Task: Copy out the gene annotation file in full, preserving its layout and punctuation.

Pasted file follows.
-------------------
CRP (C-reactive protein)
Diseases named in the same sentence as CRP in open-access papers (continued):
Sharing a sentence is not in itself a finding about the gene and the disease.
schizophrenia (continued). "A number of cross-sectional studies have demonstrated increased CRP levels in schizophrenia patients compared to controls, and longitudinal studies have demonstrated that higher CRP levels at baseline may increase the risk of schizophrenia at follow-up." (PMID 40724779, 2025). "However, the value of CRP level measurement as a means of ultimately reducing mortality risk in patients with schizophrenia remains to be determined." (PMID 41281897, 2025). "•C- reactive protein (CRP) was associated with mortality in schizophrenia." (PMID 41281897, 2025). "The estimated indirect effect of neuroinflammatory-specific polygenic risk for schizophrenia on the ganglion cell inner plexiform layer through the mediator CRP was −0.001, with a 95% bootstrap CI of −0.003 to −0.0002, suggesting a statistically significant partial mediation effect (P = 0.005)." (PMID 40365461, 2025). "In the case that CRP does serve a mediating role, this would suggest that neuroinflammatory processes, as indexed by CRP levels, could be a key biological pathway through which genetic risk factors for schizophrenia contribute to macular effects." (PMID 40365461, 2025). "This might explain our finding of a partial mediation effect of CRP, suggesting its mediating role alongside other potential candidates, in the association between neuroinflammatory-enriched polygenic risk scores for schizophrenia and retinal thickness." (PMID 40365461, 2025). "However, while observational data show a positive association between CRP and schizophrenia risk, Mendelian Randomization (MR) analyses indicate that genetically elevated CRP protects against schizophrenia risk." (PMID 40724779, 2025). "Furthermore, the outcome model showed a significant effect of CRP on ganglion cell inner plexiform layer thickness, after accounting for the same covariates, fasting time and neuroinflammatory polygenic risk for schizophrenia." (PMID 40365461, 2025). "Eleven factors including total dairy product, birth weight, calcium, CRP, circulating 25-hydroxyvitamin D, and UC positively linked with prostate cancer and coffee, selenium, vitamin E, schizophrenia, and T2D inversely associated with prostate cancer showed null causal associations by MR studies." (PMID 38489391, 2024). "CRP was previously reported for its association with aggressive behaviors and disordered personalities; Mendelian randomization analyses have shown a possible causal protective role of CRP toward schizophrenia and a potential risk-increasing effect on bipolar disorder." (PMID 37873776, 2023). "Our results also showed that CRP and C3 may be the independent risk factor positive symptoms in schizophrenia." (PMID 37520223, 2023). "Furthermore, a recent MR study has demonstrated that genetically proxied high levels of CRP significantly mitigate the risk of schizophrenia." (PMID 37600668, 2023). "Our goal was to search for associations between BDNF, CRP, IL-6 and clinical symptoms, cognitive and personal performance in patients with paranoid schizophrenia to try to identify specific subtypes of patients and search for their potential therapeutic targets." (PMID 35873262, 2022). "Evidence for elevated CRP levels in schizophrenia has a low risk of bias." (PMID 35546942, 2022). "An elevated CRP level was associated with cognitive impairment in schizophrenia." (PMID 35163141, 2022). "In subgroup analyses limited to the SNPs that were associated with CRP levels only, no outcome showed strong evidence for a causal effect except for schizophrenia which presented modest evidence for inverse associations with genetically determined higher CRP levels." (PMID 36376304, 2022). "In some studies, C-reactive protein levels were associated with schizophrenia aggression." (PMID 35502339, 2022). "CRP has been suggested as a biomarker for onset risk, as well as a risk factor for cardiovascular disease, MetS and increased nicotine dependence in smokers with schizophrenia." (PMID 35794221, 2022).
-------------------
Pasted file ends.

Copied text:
CRP (C-reactive protein)
Diseases named in the same sentence as CRP in open-access papers (continued):
Sharing a sentence is not in itself a finding about the gene and the disease.
schizophrenia (continued). "A number of cross-sectional studies have demonstrated increased CRP levels in schizophrenia patients compared to controls, and longitudinal studies have demonstrated that higher CRP levels at baseline may increase the risk of schizophrenia at follow-up." (PMID 40724779, 2025). "However, the value of CRP level measurement as a means of ultimately reducing mortality risk in patients with schizophrenia remains to be determined." (PMID 41281897, 2025). "•C- reactive protein (CRP) was associated with mortality in schizophrenia." (PMID 41281897, 2025). "The estimated indirect effect of neuroinflammatory-specific polygenic risk for schizophrenia on the ganglion cell inner plexiform layer through the mediator CRP was −0.001, with a 95% bootstrap CI of −0.003 to −0.0002, suggesting a statistically significant partial mediation effect (P = 0.005)." (PMID 40365461, 2025). "In the case that CRP does serve a mediating role, this would suggest that neuroinflammatory processes, as indexed by CRP levels, could be a key biological pathway through which genetic risk factors for schizophrenia contribute to macular effects." (PMID 40365461, 2025). "This might explain our finding of a partial mediation effect of CRP, suggesting its mediating role alongside other potential candidates, in the association between neuroinflammatory-enriched polygenic risk scores for schizophrenia and retinal thickness." (PMID 40365461, 2025). "However, while observational data show a positive association between CRP and schizophrenia risk, Mendelian Randomization (MR) analyses indicate that genetically elevated CRP protects against schizophrenia risk." (PMID 40724779, 2025). "Furthermore, the outcome model showed a significant effect of CRP on ganglion cell inner plexiform layer thickness, after accounting for the same covariates, fasting time and neuroinflammatory polygenic risk for schizophrenia." (PMID 40365461, 2025). "Eleven factors including total dairy product, birth weight, calcium, CRP, circulating 25-hydroxyvitamin D, and UC positively linked with prostate cancer and coffee, selenium, vitamin E, schizophrenia, and T2D inversely associated with prostate cancer showed null causal associations by MR studies." (PMID 38489391, 2024). "CRP was previously reported for its association with aggressive behaviors and disordered personalities; Mendelian randomization analyses have shown a possible causal protective role of CRP toward schizophrenia and a potential risk-increasing effect on bipolar disorder." (PMID 37873776, 2023). "Our results also showed that CRP and C3 may be the independent risk factor positive symptoms in schizophrenia." (PMID 37520223, 2023). "Furthermore, a recent MR study has demonstrated that genetically proxied high levels of CRP significantly mitigate the risk of schizophrenia." (PMID 37600668, 2023). "Our goal was to search for associations between BDNF, CRP, IL-6 and clinical symptoms, cognitive and personal performance in patients with paranoid schizophrenia to try to identify specific subtypes of patients and search for their potential therapeutic targets." (PMID 35873262, 2022). "Evidence for elevated CRP levels in schizophrenia has a low risk of bias." (PMID 35546942, 2022). "An elevated CRP level was associated with cognitive impairment in schizophrenia." (PMID 35163141, 2022). "In subgroup analyses limited to the SNPs that were associated with CRP levels only, no outcome showed strong evidence for a causal effect except for schizophrenia which presented modest evidence for inverse associations with genetically determined higher CRP levels." (PMID 36376304, 2022). "In some studies, C-reactive protein levels were associated with schizophrenia aggression." (PMID 35502339, 2022). "CRP has been suggested as a biomarker for onset risk, as well as a risk factor for cardiovascular disease, MetS and increased nicotine dependence in smokers with schizophrenia." (PMID 35794221, 2022).